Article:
Poll: Most Want Afghanistan Withdrawal Timeline

CBS News Poll analysis by the CBS News Polling Unit: Sarah Dutton, Jennifer De Pinto, Fred Backus and Anthony Salvanto.

Most Americans continue to say things are going badly for the U.S. in Afghanistan, and those assessments are more pessimistic now than they were just two months ago, a new CBS News poll shows.

Most Americans also want a timetable for withdrawal from the country.

Today, the poll finds, 62 percent of Americans say the war is going badly, up from 49 percent in May. Just 31 percent say the war in Afghanistan is going well.

Nine years into the war, 33 percent of Americans say they do not want large numbers of U.S. troops in Afghanistan for another year. Twenty-three percent of Americans say they are willing to have troops stay there for one or two more years.

Just 35 percent are willing to have troops stay longer than two years.

Most Americans -- 54 percent -- think the U.S. should set a timetable for the withdrawal of U.S. troops from Afghanistan. Forty-one percent disagree.

There is a partisan divide on the issue: 73 percent of Democrats think the U.S. should set a timetable, while only 32 percent of Republicans say the U.S. should do so. Fifty-four percent of independents want a timetable.

Americans are divided over President Obama's handling of Afghanistan: 43 percent say they approve of his handling of the war, while 44 percent say they disapprove.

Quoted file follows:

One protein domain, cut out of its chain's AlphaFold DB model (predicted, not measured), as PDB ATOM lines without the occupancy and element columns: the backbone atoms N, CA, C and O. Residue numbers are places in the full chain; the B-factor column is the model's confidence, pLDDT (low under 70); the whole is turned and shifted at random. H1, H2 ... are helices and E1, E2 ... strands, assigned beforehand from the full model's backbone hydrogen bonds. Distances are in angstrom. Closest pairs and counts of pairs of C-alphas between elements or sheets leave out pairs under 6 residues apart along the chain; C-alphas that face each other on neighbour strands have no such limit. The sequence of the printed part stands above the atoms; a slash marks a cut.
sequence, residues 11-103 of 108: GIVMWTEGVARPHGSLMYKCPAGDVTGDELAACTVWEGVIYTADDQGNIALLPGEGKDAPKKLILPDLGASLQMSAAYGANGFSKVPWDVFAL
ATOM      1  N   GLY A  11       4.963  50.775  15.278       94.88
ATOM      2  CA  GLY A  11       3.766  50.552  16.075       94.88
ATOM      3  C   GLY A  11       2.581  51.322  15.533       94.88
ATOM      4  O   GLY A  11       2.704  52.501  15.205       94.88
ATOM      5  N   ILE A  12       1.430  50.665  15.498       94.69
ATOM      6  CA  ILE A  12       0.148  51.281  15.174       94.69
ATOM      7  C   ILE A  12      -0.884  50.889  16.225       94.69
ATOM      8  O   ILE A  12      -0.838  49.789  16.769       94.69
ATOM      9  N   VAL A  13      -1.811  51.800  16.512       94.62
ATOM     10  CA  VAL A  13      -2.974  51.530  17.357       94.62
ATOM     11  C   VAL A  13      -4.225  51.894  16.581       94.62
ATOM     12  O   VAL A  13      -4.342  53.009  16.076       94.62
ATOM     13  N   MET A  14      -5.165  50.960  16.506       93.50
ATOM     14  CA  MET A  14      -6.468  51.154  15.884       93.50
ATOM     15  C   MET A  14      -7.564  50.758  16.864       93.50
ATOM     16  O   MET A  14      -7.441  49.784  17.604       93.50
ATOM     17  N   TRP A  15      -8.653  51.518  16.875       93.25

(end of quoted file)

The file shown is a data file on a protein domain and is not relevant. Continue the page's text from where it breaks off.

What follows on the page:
On Iraq, Americans continue to hold more positive views of the war- 55 percent say things are going well for the U.S. there.

More from the poll:

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Poll: Americans Say Bad Economy Will Linger
Poll: Support For Health Care Reform Drops
Poll: Support for Arizona Immigration Law Hits 57 Percent

Read the Complete Poll


This poll was conducted among a random sample of 966 adults nationwide, interviewed by telephone July 9-12, 2010. Phone numbers were dialed from random digit dial samples of both standard land-line and cell phones. The error due to sampling for results based on the entire sample could be plus or minus three percentage points. The error for subgroups is higher.

This poll release conforms to the Standards of Disclosure of the National Council on Public Polls.

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